The North African campaign was one of the hardest fought episodes of the Second World War, yet the vital part played by the Italian Army - and in particular, its Folgore Parachute Division on behalf of the Axis Alliance - is frequently overlooked. Initially created to emulate the German Fallschirmjäger in order to carry out the planned airborne attack against the British base of Malta, Folgore Airborne Division fought on the battlefields of North Africa - including the key Battle of El Alamein. This elite unit distinguished itself at El Alamein despite inadequate equipment and weapons while facing unfavorable odds. This book describes a paratroop unit that earned the respect of its Allied opponents during some of the hardest-fought engagements of North Africa.
The key theme of the book is the paratroopers’ involvement in the Axis war effort through an analysis of their training, weaponry and battle tactics. Another key focus is an assessment of the Folgore's specific role during the major battles of the North African campaign. It covers in detail, for example, the Folgore's first fierce military engagement against British and New Zealand troops during the Battle of Alam El Halfa in September 1942. It then details a number of smaller actions that preceded the Battle of El Alamein such as the counter-attack during the British 'Operation Beresford', which led to the capture of Brigadier General G.H. Clifton, commander of the New Zealand 6th Brigade, by a patrol of Folgore soldiers. The focus then shifts upon the Folgore’s major engagement of the campaign during the Battle of El Alamein: 'Operation Lightfoot', which was launched by General Montgomery on 24 October 1942. It was designed to break through the Italian-held southern sector of the El Alamein line, where the Bologna, Brescia, Pavia and Folgore Divisions anchored the Axis right flank.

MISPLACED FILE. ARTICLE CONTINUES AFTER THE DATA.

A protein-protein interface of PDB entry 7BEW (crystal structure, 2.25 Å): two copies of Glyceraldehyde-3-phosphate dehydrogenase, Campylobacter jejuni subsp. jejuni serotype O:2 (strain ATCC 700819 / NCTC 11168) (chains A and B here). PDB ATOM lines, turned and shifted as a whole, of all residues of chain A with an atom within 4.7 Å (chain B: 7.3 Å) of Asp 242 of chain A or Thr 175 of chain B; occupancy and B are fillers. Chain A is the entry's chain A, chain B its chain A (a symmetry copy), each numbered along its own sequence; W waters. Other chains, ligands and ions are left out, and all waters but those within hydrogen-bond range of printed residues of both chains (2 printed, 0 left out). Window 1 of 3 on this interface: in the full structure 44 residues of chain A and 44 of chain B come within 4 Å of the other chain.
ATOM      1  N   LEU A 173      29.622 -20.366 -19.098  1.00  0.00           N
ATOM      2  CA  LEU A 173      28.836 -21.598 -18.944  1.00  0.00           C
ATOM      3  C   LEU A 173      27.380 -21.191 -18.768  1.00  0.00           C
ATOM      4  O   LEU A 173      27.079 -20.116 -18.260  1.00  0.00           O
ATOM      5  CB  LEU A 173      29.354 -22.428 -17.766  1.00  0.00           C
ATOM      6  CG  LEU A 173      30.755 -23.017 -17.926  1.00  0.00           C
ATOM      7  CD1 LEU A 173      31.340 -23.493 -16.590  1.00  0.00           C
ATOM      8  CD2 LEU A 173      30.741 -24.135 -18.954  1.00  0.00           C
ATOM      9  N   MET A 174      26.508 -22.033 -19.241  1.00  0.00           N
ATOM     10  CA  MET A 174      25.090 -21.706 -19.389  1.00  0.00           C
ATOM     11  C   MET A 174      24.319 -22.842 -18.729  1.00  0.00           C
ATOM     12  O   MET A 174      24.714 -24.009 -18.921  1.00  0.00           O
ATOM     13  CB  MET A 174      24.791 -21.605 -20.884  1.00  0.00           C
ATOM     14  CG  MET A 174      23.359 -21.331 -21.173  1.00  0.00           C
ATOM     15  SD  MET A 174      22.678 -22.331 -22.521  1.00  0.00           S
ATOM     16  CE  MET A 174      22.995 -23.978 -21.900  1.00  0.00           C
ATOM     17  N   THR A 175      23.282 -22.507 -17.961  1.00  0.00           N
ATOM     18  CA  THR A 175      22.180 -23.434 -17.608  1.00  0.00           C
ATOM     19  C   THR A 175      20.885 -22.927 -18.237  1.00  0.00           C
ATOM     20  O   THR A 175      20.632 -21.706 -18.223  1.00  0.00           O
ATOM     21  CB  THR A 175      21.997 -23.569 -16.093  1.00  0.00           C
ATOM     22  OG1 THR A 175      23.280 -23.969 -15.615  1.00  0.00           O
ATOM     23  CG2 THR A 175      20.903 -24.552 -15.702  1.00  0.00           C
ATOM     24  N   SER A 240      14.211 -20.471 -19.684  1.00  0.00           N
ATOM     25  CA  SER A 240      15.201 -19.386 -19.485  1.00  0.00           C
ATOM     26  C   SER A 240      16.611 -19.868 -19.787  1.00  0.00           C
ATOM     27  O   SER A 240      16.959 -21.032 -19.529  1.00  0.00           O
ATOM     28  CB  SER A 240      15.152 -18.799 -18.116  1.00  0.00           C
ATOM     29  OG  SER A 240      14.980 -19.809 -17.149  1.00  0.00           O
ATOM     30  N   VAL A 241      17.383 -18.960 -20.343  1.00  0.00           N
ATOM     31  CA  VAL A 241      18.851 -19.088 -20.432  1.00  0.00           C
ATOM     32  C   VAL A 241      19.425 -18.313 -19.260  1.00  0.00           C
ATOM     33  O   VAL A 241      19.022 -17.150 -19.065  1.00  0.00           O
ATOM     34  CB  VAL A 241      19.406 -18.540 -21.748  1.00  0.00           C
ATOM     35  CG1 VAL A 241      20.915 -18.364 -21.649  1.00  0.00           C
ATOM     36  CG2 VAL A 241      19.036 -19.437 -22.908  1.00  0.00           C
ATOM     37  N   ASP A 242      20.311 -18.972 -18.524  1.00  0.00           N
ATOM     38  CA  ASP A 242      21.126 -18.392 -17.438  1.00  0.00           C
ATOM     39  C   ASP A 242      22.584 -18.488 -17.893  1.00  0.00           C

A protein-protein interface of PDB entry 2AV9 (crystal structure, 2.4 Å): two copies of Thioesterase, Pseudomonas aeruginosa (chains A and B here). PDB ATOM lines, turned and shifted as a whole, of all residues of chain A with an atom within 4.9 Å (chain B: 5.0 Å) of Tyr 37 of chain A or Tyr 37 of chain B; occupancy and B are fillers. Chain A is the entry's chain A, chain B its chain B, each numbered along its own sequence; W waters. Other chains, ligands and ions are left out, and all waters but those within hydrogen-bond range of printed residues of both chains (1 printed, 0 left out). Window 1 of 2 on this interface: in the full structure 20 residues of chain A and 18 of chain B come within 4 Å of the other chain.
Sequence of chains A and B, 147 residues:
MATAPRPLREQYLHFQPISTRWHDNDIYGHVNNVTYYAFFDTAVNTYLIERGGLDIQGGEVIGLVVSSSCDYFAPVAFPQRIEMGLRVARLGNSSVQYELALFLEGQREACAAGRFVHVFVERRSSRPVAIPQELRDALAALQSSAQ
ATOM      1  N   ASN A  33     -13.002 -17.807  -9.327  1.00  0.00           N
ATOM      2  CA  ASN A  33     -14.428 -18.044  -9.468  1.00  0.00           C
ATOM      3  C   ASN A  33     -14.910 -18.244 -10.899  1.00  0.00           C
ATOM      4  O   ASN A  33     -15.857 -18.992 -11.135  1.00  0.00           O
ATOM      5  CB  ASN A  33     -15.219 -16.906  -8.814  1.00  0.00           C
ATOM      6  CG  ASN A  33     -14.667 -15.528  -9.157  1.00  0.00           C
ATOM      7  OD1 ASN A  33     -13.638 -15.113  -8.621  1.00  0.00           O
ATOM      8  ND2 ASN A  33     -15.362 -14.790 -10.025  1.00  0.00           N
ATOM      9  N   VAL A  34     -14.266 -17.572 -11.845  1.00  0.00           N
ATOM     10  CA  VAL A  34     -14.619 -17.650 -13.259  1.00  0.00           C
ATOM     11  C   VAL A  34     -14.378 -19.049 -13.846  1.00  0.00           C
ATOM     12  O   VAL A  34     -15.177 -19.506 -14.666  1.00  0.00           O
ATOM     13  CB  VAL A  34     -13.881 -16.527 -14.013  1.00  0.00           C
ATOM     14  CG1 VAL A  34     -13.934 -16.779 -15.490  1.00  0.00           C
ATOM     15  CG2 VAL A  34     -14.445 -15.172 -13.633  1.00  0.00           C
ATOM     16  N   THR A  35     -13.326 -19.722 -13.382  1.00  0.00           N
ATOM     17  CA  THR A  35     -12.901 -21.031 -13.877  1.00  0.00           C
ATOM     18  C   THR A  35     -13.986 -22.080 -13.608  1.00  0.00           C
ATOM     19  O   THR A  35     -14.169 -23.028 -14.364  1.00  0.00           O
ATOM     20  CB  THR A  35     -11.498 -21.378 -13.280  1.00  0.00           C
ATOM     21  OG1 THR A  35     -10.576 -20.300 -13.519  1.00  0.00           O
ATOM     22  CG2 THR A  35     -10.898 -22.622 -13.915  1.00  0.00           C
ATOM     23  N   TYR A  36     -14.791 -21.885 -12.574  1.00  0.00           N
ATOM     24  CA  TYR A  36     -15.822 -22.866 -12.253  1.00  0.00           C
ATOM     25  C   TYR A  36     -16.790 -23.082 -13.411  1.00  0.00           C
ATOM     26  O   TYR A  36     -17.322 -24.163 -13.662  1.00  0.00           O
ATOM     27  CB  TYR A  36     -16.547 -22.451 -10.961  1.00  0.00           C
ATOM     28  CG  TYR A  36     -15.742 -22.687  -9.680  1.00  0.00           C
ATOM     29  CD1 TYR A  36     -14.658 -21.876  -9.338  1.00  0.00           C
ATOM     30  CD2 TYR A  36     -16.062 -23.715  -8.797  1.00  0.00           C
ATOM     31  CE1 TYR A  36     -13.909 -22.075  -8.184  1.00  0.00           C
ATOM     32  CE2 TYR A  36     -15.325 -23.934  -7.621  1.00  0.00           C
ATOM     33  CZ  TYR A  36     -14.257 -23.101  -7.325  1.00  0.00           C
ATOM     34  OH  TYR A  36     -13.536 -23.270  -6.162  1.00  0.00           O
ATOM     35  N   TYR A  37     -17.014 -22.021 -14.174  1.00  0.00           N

While describing key events during this operation, the book also highlights how the Folgore used unusual tactics to repulse the massive enemy-armored attack. This included letting the enemy advance into a 'cul-de-sac' and then launching a counter-attack against its armored vehicles and infantry units from all sides and by a combination of fire from 47 mm anti-tank guns, mortars, hand grenades and other incendiary devices. It describes the desperate retreat in the desert of the Italian units as a result of the collapse of Axis military defenses in November 1942. Finally, it highlights the role of the paratroopers during the last battles in Tunisia - especially those in defense of the Mareth line and Takrouna in the spring of 1943. Illustrated with rare archival photographs, detailed maps and specially commissioned artwork, this volume offers a fascinating insight into a little-studied aspect of Axis forces.
The volume draws heavily upon both Axis and Allied (Britain and New Zealand) archival sources such as the war diaries and the post-battle reports of the military units engaged in North Africa. It thus sheds new light into one of the most important campaigns of the Second World War. By drawing from archival sources from both sides, it also furnishes a more complete and balanced perspective on a critical juncture in the war such as the Battle of El Alamein.